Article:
Gershon Hepner

Phylacteries and Totaphot

Hand-written, not made in a factory,
one is placed upon the forehead where,
anterior, the fontanel lies bare
for the most capital phylactery.
The other on the weaker arm is placed,
the left for most, and covered, hidden.
The words which in a box are written
are Bible texts, thus by the arm embraced.

The order of the texts is subject to
dispute between grandfather and
grandson. The pious now demand
two pairs of boxes, and thus do
both as the grandfather decided,
and as the grandson whose dispute
was recognized as valid, his repute
so great that many by him still are guided.

The argument is hard to understand.
Another grandson said the law
is metaphorical. He wore
phylacteries on both his head and hand,
but thought the text means: “Keep within your mind
the words.” If this is right, why wear
an extra pair? A single pair
is more than what you literally must bind.”

The origin of totaphot, Rashi supposes,
may be Egyptian, which he labels “Coptic,”
with a suggestion that’s synoptic:
he to “Coptic” “African” apposes,
“African” denoting “Phrygian,”
two-headed view that is like the pair
of rosh tephillin we Jews wear,
our heads wrapped twice by our religion.

Inspired by a passage in Haim Sabbato’s The Dawning of the Day (New Milford, CT.: Toby Press, 2004), translated by Yaacob Dweck, describing how the hero Ezra buys an extra pair of tephillin when he learns about the dispute between Rashi and Rabbenu Tam (Jacob ben Meir Tam of Champagne, 1100–1171) regarding the correct order of the texts in them, and is chided for doing so because in the opinion of some people only the most pious people should wear two pairs. “According to the law, a simple man is not worthy to put on Rabbenu Tam tefillin, only a man who has repaired the sins of his youth and is celebrated for his piety can wear them.”  (pp. 49–57) (cf. Shulhan Arukh, Orah Hayyim 34:3).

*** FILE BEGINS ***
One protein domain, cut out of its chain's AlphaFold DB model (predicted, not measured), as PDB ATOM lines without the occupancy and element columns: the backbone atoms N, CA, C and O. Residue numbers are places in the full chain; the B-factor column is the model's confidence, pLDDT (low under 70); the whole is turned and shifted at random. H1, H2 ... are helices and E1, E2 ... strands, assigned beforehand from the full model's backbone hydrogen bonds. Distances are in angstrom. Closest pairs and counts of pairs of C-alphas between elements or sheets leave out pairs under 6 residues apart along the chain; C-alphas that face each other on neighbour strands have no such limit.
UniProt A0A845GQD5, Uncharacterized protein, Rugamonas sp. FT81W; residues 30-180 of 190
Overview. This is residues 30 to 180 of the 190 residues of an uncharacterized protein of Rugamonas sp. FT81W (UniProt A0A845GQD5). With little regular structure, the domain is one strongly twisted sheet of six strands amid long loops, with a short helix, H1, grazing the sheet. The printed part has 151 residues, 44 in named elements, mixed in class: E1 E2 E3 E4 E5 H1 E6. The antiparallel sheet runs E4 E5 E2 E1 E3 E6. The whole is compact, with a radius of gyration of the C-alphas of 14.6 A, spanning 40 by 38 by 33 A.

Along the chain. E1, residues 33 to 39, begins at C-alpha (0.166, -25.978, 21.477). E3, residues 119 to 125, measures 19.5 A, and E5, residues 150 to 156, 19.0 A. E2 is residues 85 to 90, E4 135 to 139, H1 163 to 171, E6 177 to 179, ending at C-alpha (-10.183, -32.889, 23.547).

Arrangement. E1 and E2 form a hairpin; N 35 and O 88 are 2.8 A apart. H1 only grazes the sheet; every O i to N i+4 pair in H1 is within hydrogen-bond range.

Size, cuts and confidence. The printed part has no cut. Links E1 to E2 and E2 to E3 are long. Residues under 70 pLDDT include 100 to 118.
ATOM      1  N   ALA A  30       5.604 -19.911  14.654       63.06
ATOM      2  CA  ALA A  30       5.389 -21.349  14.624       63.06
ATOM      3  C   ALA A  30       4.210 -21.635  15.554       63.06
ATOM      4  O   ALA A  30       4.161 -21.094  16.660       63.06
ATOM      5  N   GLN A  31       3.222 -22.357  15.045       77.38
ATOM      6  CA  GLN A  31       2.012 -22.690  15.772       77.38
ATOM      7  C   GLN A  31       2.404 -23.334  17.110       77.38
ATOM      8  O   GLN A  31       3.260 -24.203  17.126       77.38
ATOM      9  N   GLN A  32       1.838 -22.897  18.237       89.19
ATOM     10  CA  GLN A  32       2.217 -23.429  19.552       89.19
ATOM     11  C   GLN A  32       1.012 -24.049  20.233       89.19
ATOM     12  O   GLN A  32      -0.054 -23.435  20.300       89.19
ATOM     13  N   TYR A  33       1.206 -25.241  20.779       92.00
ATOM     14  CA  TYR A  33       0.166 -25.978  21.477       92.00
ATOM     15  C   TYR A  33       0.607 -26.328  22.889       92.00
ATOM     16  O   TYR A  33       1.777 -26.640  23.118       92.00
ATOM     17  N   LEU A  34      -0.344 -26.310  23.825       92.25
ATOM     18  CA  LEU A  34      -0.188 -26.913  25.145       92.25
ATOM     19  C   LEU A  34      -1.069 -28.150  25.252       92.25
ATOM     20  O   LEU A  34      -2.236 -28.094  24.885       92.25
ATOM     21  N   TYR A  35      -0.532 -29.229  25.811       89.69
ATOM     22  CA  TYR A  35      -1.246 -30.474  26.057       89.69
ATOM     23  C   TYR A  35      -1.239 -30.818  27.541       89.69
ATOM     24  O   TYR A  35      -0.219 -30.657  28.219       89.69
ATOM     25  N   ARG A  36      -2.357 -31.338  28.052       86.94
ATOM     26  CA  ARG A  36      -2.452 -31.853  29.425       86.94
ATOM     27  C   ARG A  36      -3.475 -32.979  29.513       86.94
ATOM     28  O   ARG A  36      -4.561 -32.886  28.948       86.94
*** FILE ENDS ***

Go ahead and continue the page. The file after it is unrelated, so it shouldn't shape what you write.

In “A Tale of Two Totafot: On the mysterious and much debated origins of a seminal biblical term,” Tablet, 1/6/22, Stanley Dubinsky and Hesh Epstein discuss the origin of the word טֹטָפוֹת  totafot (or totaphot) in Deut. 6:8:

We are thus left with a way of understanding totafot as an ordinary word, as the Ramban would have it, neither borrowed from Egyptian, Coptic, or Phrygian, nor connected to other cultures’ magic rituals for dispelling evil. And rather than involving some mysterious allusion to the construction of the head tefillin, its meaning is a straightforward metaphor reminding us how important it is to keep the teachings close to us and foremost in our minds.

Rashi writes on Deut. 6:8:

והיו לטטפת בין עיניך. אֵלּוּ תְּפִלִּין שֶׁבָּרֹאשׁ, וְעַל שֵׁם מִנְיַן פָּרָשִׁיּוֹתֵיהֶם נִקְרְאוּ טֹטָפוֹת, טט בְּכַתְפִּי שְׁתַּיִם פת בְּאַפְרִיקֵי שְׁתַּיִם (סנהדרין ד’):
לטטפות בין עיניך AND THEY SHALL BE FOR FRONTLETS BETWEEN THINE EYES — these are the tephillin that are placed upon the head. It is in reference to the number of the Scriptural sections contained in them that they are termed טטפת, for טט denotes “two” in Katpi (viz. Coptic), and פת in Afriki denotes “two” (Sanhedrin 4b).

About the Author
Gershon Hepner is a poet who has written over 25,000 poems on subjects ranging from music to literature, politics to Torah. He grew up in England and moved to Los Angeles in 1976. Using his varied interests and experiences, he has authored dozens of papers in medical and academic journals, and authored "Legal Friction: Law, Narrative, and Identity Politics in Biblical Israel." He can be reached at
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